Shunt Surgery

Shunt-Surgery

The excessive accumulation of cerebrospinal fluid (CSF) in the brain is termed as Hydrocephalus and is life-threatening condition that needs immediate surgical intervention i.e. Shunt surgery of ventriculoperitoneal. The surgery is performed to reduce the pressure created by fluid accumulation in the brain.

Shunt surgery is a surgical procedure that involves insertion of a drainage system into the brain that will move excess fluid from the brain to another part of the body (mainly abdomen).

Procedure:

Shunt surgery is performed under general anaesthesia in the operating room. As brain is the surgical area, scalp of the patient is shaved (partly or completely). An antiseptic solution is used to clean up the patient from scalp to the abdominal area. Now the real procedure starts with surgeon making small holes or incisions on the head and abdomen. This allows the passage of shunt through the fatty tissue just below the skin. To allow the passing of the ventricular end of the shunt into the lateral ventricle through the brain, a small hole is made in the skull. This opens the membranes between the skull and the brain. The small opening in the lining of the abdomen guides the abdominal (peritoneal) end into the abdominal cavity. The excess CSF is eventually absorbed in the abdomen. The small incisions are then treated and closed with sterile bandages.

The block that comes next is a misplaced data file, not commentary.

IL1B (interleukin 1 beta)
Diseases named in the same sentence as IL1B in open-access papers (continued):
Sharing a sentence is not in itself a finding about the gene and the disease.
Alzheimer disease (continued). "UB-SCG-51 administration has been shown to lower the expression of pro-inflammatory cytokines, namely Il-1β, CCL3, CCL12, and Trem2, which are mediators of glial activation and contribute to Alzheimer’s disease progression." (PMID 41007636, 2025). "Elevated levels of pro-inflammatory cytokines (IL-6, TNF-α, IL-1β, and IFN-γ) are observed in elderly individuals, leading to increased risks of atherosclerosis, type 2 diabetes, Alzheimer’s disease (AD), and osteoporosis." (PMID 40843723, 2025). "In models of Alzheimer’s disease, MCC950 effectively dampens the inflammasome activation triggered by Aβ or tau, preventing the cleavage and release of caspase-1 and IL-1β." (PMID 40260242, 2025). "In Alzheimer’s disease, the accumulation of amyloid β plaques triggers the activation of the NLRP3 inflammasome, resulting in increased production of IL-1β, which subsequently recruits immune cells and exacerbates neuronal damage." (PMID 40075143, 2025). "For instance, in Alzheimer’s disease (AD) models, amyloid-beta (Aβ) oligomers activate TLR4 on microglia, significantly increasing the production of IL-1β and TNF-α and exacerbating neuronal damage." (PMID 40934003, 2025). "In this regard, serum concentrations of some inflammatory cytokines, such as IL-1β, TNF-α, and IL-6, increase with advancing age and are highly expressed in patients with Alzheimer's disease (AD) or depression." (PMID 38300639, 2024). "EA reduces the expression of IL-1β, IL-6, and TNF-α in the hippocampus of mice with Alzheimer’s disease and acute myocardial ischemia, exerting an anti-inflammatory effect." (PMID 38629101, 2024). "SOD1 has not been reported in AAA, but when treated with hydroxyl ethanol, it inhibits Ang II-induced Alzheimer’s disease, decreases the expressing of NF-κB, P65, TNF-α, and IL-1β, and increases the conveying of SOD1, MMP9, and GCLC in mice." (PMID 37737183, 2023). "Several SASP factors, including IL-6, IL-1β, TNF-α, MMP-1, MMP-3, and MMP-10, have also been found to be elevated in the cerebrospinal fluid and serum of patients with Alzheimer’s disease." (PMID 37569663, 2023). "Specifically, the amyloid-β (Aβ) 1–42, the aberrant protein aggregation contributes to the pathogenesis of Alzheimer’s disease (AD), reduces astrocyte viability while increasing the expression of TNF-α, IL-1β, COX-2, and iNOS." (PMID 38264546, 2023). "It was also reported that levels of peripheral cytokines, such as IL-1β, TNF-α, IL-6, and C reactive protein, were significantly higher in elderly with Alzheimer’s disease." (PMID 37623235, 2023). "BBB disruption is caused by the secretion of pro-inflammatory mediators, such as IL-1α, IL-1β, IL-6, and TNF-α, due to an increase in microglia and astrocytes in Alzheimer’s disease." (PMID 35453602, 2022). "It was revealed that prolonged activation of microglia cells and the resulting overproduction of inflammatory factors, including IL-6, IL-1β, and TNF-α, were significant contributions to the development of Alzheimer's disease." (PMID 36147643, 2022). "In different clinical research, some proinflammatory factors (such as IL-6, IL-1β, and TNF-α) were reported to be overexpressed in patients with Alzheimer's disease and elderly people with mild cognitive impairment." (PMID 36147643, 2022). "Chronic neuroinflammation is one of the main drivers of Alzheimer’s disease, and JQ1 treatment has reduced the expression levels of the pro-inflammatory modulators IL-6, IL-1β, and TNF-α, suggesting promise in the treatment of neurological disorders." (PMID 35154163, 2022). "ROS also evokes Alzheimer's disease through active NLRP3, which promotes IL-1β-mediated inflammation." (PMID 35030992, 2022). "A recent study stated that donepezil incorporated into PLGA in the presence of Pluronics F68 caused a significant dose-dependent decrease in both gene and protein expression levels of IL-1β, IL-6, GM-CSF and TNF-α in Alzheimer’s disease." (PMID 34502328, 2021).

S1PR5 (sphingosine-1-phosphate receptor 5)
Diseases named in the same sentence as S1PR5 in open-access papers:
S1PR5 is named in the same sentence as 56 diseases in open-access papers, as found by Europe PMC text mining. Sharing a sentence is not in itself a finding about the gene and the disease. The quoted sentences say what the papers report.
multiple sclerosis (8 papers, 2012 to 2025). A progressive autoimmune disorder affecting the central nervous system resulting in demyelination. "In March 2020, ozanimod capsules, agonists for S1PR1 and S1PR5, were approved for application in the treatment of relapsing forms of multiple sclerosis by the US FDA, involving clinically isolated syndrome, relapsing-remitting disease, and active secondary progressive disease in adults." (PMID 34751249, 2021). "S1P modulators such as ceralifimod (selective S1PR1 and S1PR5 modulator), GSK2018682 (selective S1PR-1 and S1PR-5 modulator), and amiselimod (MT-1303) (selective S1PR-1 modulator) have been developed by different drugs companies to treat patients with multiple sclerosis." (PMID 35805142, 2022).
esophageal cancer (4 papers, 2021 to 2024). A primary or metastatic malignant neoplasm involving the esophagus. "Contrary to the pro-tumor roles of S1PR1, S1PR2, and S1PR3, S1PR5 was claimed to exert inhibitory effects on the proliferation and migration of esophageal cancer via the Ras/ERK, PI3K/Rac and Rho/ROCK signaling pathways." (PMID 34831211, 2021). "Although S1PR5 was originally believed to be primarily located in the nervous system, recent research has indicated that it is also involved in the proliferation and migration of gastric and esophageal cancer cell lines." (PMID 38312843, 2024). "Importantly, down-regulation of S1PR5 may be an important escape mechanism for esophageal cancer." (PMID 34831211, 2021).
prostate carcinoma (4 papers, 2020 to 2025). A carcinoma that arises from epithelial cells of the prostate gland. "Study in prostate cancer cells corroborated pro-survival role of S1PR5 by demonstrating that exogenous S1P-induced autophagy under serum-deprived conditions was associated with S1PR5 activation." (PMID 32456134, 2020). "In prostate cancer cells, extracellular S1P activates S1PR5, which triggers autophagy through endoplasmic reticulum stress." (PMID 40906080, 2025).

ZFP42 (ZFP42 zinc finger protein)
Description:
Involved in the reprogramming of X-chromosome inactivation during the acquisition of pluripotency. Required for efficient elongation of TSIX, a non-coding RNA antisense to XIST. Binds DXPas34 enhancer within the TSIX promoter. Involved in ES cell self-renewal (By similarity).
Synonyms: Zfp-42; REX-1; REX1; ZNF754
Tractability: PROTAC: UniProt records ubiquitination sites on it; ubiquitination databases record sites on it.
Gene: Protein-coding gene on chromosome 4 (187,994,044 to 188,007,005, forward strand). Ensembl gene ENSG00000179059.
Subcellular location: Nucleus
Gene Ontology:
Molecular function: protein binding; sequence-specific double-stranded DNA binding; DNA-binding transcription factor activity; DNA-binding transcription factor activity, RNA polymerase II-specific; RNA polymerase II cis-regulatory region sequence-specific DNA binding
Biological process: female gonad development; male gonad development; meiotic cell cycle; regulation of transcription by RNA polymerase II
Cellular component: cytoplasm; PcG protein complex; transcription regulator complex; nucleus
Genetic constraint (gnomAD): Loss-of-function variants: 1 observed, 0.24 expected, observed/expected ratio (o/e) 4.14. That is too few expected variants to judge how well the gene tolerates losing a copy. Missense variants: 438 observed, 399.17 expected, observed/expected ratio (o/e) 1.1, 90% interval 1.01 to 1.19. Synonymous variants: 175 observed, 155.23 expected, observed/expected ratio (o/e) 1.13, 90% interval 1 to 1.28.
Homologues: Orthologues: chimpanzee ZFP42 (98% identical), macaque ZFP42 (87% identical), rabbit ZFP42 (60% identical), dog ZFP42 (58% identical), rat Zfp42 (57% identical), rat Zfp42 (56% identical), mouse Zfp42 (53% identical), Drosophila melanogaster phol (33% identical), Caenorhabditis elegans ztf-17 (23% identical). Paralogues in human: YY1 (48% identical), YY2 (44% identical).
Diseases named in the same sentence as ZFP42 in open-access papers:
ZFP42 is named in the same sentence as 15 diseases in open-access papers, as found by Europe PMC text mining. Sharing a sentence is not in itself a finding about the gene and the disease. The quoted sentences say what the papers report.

After Surgery:

Patient is kept under observation for the first 24 hours after surgery. The discharge is usually allowed between 3-7 days with instructions and guidelines about the shunt. Patient is also advised to do some rehabilitation therapies for attaining the original levels of motor skills and fastening the healing process. Follow-up visits are necessary for detailed post-operative check-up.

In some cases, the shunt may fail to work. As a result, the CSF fluid will again build up in the brain. This might require the revision of shunt. Otherwise most of the symptoms of hydrocephalus improve after shunt surgery.